Procedural Fairness In Ontario The Parameters Of The Right To Be Heard: An Overview
February 1, 2008 By: Janice B. Payne and Jessica Fullerton Read Time: < 1 minute
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From social benefits to correctional services, labour disputes to energy regulation, administrative boards and tribunals are everywhere.

These public and quasi-public agencies administer, process, enforce, regulate, investigate, adjudicate and supervise. Individuals challenge them if they are refused a license and may seek them out if they are injured at work or discriminated against. Administrative bodies are an integral and important part of the public system. They’re also at times inefficient, backlogged and under-funded. Regardless of the conditions under which they operate, administrative boards and tribunals executing a public duty are expected to do so in a procedurally fair manner.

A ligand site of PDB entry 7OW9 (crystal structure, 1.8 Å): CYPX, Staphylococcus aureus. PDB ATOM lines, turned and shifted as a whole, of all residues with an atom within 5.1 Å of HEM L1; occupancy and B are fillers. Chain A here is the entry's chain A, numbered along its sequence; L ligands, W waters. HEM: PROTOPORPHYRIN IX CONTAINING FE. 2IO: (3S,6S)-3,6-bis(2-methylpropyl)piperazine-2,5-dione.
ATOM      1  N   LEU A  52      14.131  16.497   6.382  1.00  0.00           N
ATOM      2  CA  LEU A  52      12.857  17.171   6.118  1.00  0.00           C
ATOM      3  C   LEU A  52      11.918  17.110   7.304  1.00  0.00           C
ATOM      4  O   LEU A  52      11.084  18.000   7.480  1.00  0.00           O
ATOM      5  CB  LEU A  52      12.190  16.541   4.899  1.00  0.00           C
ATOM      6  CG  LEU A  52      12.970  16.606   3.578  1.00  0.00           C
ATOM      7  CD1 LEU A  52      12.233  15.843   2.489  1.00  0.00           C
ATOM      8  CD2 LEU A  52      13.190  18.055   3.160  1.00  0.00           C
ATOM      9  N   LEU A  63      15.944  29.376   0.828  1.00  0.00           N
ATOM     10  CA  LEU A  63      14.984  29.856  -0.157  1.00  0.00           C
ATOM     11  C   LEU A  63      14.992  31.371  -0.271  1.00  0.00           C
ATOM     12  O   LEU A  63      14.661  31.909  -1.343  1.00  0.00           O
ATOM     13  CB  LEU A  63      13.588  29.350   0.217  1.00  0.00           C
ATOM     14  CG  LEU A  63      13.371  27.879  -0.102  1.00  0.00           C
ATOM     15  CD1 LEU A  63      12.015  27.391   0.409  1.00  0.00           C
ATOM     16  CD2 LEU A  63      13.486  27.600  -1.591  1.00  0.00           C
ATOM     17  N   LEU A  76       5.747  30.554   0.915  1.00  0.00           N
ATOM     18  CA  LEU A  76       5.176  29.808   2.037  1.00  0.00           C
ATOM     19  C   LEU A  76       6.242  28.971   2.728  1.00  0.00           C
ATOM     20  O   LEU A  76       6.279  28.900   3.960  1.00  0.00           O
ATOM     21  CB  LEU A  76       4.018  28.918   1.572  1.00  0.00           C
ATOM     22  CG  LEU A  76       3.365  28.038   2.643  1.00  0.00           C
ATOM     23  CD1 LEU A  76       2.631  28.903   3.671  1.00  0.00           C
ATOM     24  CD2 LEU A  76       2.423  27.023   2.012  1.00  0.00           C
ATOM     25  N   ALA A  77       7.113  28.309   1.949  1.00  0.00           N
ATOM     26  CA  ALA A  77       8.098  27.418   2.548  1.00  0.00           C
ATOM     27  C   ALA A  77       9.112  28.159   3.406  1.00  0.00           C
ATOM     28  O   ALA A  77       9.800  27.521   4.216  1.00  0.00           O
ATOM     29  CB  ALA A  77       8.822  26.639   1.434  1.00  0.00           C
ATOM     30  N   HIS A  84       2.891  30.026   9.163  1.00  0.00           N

The dictates of procedural fairness and in particular the right to be heard, have and continue to evolve in light of legislation, the Charter of Rights and Freedoms and the common law. This paper will explore and contextualize the developing scope of the right to be heard as it applies to tribunals and other administrative bodies in the province of Ontario by canvassing a sampling of recent judicial review cases in which the reviewing Court found a breach of the right to be heard by the administrative body.

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This content is not intended to provide legal advice or opinion as neither can be given without reference to specific events and situations. © 2019 Nelligan O’Brien Payne LLP.

Service: Employment Law

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